A reader writes:
I have recently been on two interviews with a company. "When can you start" and "will this salary be acceptable" have been discussed.
My issue is that my former employer of 12 years has a strict reference policy that only allows them to confirm dates of employment and salary. I provided additional references at the potential new employer's request, one former employee of my former company who now runs his own company, and a current client and current supplier of my former company, as well as a former co-worker of my former employee.
It seems that my potential employer is not aware of this growing trend of strict reference policies and we keep going back and forth: "I still haven't heard back from this person, or that person you provided." "Can you provide more?"
I've been searching for a year with no results and I fear my references situation may be part of it. I did not leave my former employer on bad terms, just felt I need to move on and better myself.
What can I do? I feel like I'm being held back because of this procedure of my former employer and this will affect any future tries at employment. I feel stuck and not sure how to proceed. Can you advise me?
I'd be concerned if a candidate couldn't get a former employer to give her a reference. Yes, many companies do have the type of policy you described, but I've never -- and I mean literally never -- had a problem getting someone at those companies to give a reference anyway. HR may stick to those policies, but the actual managers usually don't. And I would be very surprised if a former employee who shone on the job didn't have past managers jumping to help her.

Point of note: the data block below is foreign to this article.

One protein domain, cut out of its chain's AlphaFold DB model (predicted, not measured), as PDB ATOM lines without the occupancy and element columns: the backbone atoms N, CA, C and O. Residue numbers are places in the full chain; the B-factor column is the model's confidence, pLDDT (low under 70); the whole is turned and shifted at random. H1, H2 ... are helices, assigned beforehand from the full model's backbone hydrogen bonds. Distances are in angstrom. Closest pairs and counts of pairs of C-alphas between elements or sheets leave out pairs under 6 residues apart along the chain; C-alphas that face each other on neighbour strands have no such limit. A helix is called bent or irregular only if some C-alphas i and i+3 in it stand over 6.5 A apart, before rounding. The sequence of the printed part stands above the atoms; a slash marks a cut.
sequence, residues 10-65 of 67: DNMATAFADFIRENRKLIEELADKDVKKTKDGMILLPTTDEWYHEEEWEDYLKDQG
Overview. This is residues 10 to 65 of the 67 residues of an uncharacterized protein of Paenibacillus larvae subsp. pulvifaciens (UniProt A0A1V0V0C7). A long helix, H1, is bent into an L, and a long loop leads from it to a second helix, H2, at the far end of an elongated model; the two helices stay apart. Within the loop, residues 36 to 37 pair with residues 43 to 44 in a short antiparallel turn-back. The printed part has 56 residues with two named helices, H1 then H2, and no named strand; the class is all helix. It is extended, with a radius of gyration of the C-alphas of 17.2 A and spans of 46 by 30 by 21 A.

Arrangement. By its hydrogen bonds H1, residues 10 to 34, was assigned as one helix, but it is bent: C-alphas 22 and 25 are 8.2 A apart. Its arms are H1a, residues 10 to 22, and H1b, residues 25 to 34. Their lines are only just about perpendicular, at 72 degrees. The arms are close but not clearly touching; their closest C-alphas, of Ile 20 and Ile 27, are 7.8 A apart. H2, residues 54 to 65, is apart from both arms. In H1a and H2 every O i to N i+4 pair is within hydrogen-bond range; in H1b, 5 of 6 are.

Have you tried reaching out to your former manager(s) directly, despite what the company says its policy is?
Also, you said that the new employer is telling you they haven't heard back from the references you did provide. That's not a good sign either. Have those references told you that they're able to provide you with a good reference? And that they're available this week (as opposed to out of town, for instance)? You want to prep your references beforehand, to make sure they're going to speak well of you, as well as simply willing to return the calls promptly.
If a candidate told me that they weren't able to get any past manager to serve as a reference (despite the reason) and the references they did give me either weren't getting back to me or weren't in a position to be able to really speak to the quality of the person's performance (which can be the case with peers), I'd consider it a red flag.
I think you do have a reference problem here. I don't know if it's because your references aren't particularly enamored of you or if it's because you haven't been hands-on enough in managing the process, but I recommend being more aggressive in figuring it out. Specifically:
1. Contact your former manager(s) and tell them your job offer is contingent upon the company being able to speak with them. Ask for their help.
2. Contact the other references you offered and say, "The employer is becoming concerned because they haven't heard back from you, and my job offer may be on the line. If you're not able to serve as a reference for me, would you let me know so I can find alternatives?"
3. If all else fails, ask the new employer if they'd accept (hopefully glowing) past performance reviews in lieu of speaking with your manager.